Public Science in Liberal Democracy
Regardless of whether science is practised in industry, the academy, or government, its conduct inescapably shapes and is shaped by democratic institutions. Moreover, the involvement of science with public policy formation and democracy has dramatically increased over the centuries and, by all accounts, will continue to do so. In order to understand the functioning of science and democracy, it is necessary to acknowledge the complex relationship between them. Public Science in Liberal Democracy aims to do this from an interdisciplinary perspective, presenting an array of substantively different positions on the issues that it explores.
The volume focuses on three major questions: Can science retain independence and objectivity in the face of demands to meet commercial and public policy objectives? In what ways is scientific discourse privileged in the formation of public policy? How can scientific knowledge and methodology be made compatible with the interdisciplinarity and integration required of public policy formation and discourse? Representing a wide range of viewpoints, the contributors to Public Science in Liberal Democracy come from Canada, Europe, the United States, and Australia, and include practising scientists as well as scholars working in the humanities and social sciences. This timely and thought-provoking collection makes an important contribution to the literature and will appeal to anyone interested in scientific research and its political and philosophical ramifications in democratic society.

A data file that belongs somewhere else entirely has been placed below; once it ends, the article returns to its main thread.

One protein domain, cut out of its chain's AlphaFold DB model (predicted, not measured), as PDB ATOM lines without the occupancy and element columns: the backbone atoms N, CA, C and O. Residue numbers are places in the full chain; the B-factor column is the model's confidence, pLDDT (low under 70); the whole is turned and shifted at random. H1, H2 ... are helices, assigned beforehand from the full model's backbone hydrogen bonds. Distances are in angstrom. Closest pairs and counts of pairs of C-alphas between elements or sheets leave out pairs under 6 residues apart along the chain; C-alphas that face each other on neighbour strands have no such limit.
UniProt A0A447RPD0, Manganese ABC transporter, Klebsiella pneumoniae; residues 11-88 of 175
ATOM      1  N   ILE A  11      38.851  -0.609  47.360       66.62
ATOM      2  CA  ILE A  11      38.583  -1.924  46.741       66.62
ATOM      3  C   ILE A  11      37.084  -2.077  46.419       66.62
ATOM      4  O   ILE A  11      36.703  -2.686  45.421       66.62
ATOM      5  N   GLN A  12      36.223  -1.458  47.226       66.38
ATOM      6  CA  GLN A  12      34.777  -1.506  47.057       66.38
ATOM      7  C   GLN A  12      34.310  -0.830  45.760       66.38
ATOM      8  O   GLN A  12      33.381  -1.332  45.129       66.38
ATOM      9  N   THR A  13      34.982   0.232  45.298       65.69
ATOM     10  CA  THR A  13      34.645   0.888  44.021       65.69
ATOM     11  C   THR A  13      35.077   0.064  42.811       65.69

- World Rights
- Page Count: 360 pages
- Dimensions: 6.0in x 0.0in x 9.0in
Author InformationJene M. Porter is a professor emeritus in the Department of Political Studies at the University of Saskatchewan.
Peter W.B. Phillips is a professor in the Department of Political Studies at the University of Saskatchewan.
Subjects and Courses